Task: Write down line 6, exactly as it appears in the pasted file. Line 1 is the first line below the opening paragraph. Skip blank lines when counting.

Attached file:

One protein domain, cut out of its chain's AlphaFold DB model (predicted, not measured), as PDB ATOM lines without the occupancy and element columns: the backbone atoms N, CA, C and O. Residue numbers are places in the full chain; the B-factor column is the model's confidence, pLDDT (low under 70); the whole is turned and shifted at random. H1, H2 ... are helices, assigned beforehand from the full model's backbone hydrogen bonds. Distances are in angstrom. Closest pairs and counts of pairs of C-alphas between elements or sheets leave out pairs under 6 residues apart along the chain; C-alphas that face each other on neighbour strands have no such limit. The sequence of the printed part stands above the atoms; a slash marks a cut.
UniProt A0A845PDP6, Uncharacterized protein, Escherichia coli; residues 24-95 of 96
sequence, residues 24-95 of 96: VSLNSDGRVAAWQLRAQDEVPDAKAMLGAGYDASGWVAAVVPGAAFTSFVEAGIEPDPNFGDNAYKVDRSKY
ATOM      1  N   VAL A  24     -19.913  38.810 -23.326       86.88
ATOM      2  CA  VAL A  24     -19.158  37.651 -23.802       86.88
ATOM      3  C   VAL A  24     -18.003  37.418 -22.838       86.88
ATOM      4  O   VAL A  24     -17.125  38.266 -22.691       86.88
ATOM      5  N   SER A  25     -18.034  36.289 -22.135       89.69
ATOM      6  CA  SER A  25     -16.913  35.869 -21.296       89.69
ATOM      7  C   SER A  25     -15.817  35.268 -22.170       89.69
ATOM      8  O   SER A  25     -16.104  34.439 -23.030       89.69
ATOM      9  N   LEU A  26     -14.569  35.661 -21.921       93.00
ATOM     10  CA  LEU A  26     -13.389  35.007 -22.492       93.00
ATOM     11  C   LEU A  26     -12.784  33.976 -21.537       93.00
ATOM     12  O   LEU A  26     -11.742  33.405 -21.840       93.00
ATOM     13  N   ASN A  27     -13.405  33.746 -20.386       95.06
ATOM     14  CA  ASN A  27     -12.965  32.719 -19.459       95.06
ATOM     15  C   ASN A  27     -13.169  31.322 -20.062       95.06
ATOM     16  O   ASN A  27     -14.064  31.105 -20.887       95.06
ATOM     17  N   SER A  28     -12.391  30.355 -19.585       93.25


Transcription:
ATOM      4  O   VAL A  24     -17.125  38.266 -22.691       86.88